Tule elk

Tule elk


Cervus canadensis nannodes

The tule elk (Cervus canadensis nannodes ) is a subspecies of elk found only in California, ranging from the grasslands and marshlands of the Central Valley to the grassy hills on the coast. The subspecies name derives from the tule, a species of sedge native to freshwater marshes on which the Tule elk feeds. When the Europeans first arrived, an estimated 500,000 tule elk roamed these regions, but by 1870 they were thought to be extirpated. However, in 1874–1875 a single breeding pair was discovered in the tule marshes of Buena Vista Lake in the southern San Joaquin Valley. Conservation measures were taken to protect the species in the 1970s. Today, the wild population exceeds 4,000. Tule elk can reliably be found in Carrizo Plain National Monument, Point Reyes National Seashore, portions of the Owens Valley from Lone Pine to Bishop, on Coyote Ridge in Santa Clara Valley, San Jose, California and in Pacheco State Park and areas surrounding San Luis Reservoir near Los Banos, California.


Considered the smallest of the elk subspecies in North America, the tule elk were the dominant large ungulate in California prior to the arrival of the Spanish. The average weight of adult males is only 450 to 550 lb (200 to 250 kg) and females have an average of 375 to 425 lb (170 to 193 kg). Although tule elk have been reported as half the size of the Roosevelt elk (C. c. roosevelti ), and sometimes referred to as the dwarf elk, this moniker may be misleading as the smaller size of some tule elk may reflect poor nutrition of elk subsisting on marginal habitat such as the Owens River watershed. California Department of Fish and Wildlife records show recent bull elk on Grizzly Island in Suisun Bay weigh up to 900 pounds (410 kg). This is a similar size to Roosevelt elk bulls which weigh between 700 pounds (320 kg) and 1,100 pounds (500 kg). Wildlife biologist Dale McCullough described an elk transplanted from Buttonwillow in the San Joaquin Valley to a golf course in Monterey that grew to the size of a Rocky Mountain elk. Also hunter H. C. Banta described the tule elk in the 1850s as "I found no difference in size between these elk and the Oregon, Washington, Wyoming and Colorado elk, and felt sure that the bulls would weight 700 to 800 pounds".

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The calves are similar to deer fawns, with brown coats and white spots.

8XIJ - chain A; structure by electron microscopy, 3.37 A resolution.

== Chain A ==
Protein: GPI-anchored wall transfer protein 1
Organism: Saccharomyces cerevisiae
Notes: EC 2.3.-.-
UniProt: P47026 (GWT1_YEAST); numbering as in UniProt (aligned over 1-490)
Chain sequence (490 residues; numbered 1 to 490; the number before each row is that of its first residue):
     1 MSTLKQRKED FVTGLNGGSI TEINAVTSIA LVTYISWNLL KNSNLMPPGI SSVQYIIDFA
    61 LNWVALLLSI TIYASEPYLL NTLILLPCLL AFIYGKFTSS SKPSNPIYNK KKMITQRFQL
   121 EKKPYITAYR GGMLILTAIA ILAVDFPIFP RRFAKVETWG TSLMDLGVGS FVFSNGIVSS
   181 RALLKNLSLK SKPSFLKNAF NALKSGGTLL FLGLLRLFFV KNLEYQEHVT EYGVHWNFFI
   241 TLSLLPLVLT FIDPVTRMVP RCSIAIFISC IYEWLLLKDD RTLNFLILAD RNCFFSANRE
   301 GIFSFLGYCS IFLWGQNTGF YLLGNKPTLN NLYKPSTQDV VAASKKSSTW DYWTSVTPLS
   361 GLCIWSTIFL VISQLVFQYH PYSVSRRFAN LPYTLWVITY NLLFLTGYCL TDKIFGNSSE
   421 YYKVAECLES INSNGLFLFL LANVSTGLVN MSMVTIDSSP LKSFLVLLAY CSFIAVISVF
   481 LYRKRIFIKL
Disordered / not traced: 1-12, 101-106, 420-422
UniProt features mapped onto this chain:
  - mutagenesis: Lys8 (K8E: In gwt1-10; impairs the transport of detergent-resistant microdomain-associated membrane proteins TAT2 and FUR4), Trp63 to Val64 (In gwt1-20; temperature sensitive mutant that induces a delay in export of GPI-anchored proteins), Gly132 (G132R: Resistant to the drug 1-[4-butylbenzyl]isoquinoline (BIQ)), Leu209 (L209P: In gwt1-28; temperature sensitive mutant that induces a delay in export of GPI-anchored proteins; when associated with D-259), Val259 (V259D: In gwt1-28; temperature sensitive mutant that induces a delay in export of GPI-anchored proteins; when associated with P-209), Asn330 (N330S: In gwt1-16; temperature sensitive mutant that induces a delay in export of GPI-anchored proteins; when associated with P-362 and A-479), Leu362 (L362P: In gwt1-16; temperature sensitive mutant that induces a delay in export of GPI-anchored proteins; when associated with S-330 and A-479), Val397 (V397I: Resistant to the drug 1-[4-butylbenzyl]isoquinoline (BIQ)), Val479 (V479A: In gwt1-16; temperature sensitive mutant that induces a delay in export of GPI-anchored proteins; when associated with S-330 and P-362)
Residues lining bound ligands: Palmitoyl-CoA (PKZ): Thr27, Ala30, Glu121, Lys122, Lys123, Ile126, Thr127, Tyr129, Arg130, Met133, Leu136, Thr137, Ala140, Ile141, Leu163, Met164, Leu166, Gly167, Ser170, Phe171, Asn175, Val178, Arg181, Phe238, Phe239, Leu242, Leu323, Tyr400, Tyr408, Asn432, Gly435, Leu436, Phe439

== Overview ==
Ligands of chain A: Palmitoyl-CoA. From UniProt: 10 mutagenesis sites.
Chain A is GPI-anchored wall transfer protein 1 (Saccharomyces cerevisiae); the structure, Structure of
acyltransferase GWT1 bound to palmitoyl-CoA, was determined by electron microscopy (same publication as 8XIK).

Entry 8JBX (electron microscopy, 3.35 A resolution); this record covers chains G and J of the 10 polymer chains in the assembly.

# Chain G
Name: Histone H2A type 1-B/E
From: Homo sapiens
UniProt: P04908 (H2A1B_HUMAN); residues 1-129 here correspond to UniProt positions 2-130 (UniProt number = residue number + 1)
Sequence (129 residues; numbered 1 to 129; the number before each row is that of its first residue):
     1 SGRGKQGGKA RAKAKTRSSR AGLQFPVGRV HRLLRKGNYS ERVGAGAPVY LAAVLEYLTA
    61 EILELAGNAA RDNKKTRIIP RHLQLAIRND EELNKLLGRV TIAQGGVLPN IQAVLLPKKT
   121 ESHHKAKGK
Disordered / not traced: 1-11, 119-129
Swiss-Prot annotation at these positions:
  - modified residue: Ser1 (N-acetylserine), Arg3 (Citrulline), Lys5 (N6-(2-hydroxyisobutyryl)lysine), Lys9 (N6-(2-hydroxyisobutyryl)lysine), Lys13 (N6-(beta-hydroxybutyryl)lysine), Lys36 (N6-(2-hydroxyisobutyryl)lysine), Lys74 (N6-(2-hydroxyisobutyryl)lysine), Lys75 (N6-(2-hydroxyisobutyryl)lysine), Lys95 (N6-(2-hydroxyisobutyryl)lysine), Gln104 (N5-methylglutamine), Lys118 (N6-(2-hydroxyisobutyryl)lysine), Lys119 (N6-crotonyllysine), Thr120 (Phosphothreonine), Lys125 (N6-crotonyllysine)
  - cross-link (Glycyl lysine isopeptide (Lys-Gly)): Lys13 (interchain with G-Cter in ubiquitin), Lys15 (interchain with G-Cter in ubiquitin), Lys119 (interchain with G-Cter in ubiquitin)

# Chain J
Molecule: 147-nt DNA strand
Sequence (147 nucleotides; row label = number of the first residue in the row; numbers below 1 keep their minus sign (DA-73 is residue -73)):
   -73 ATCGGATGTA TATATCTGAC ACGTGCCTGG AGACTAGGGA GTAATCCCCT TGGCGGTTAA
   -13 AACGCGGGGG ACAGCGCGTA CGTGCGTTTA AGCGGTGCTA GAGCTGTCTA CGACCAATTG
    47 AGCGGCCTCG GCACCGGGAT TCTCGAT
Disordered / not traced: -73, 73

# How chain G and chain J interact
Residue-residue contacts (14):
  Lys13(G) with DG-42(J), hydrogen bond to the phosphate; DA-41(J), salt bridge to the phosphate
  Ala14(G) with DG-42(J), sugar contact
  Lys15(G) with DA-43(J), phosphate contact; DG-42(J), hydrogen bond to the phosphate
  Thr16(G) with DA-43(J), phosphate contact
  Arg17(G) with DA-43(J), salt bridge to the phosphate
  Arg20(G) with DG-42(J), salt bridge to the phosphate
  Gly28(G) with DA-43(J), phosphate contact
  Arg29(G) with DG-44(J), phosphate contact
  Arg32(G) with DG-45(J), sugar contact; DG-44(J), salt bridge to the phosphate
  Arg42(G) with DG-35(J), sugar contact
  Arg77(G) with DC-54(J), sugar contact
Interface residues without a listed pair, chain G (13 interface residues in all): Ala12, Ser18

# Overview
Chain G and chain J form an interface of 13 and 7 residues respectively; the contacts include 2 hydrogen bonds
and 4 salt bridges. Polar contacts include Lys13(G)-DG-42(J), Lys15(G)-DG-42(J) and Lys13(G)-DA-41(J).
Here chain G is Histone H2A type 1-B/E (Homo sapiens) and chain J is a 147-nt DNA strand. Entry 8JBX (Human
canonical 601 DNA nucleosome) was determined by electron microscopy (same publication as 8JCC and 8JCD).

Genetic studies based on mitochondrial and nuclear DNA confirm that Tule elk, Roosevelt elk and Rocky Mountain elk should be considered distinct subspecies. The 2010 nuclear DNA study found five alleles at one locus, indicating that there has either been a mutation at this locus subsequent to the single breeding pair reported by Henry Miller and nineteenth century game warden A. C. Tibbet, or there were three surviving tule elk at the genetic bottleneck.

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McCullough identified nineteenth century tule elk antler specimens collected in three separate locations north of the San Francisco Bay: Sonoma in Sonoma County, as well as San Geronimo and Tomales both in Marin County.

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By 1986 numbers had increased to over 2,000 individuals distributed among 22 populations throughout California, largely due to successful reintroduction programs. By 1998, California's tule elk population exceeded 3,200. In 2007, the statewide population was estimated at 3,800. A 2014 report placed the statewide population at 4,200 in 22 herds. As of 2019, the total Californian population was estimated to be 5,700.

Small numbers of tule elk in Point Reyes have tested positive for Mycobacterium avium subspecies paratuberculosis or "MAP", a wasting disease known as Johne's Disease. The bacteria was apparently transmitted by dairy cattle or spraying of cattle manure on pasturelands. In 2016 more tule elk tested positive after being euthanized so that their gut tissue could be analyzed. Cattle transmitted the disease to the Tomales Point elk herd shortly after they were first established there in 1978.

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Habits and Lifestyle


Diet and Nutrition

Two male and eight female elk were translocated from Merced County, California to Tomales Point on Point Reyes National Seashore in March 1978. The elk showed signs of nutritional stress including copper deficiency and antler anomalies by summer 1979 and two elk died. One explanation was molybdenum which expresses as copper deficiency. A former molybdenum mine existed in that area of the Point Reyes National Seashore. Other possible explanations include failure to remove cattle until 1979 and the fact that 1977 and 1978 were drought years. Birth rates remained negligible until 1981, when they began reproducing at predicted maximum rates. Studies of fecal material documented that the tule elk preferred grasses and forbs with little use of shrubs such as willow. These results are consistent with findings on the Diablo Range, Santa Clara County elk herd where more than 50% of the tule elk diet were grasses.

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A 2007 study at the Tomales Point Elk Reserve showed that tule elk appear to play a critical role in preventing succession of open grasslands to less diverse, shrub-dominated ecosystems. Elk grazing had a positive impact on native grassland species abundance and diversity, and seemed to increase the richness and abundance of some exotic taxa while reducing Holcus lanatus — a highly invasive exotic grass which is a major problem in mesic perennial grasslands.

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1. Tule elk Wikipedia article - https://en.wikipedia.org/wiki/Tule_elk
2. Tule elk on The IUCN Red List site - https://www.iucnredlist.org/species/55997823/142396828

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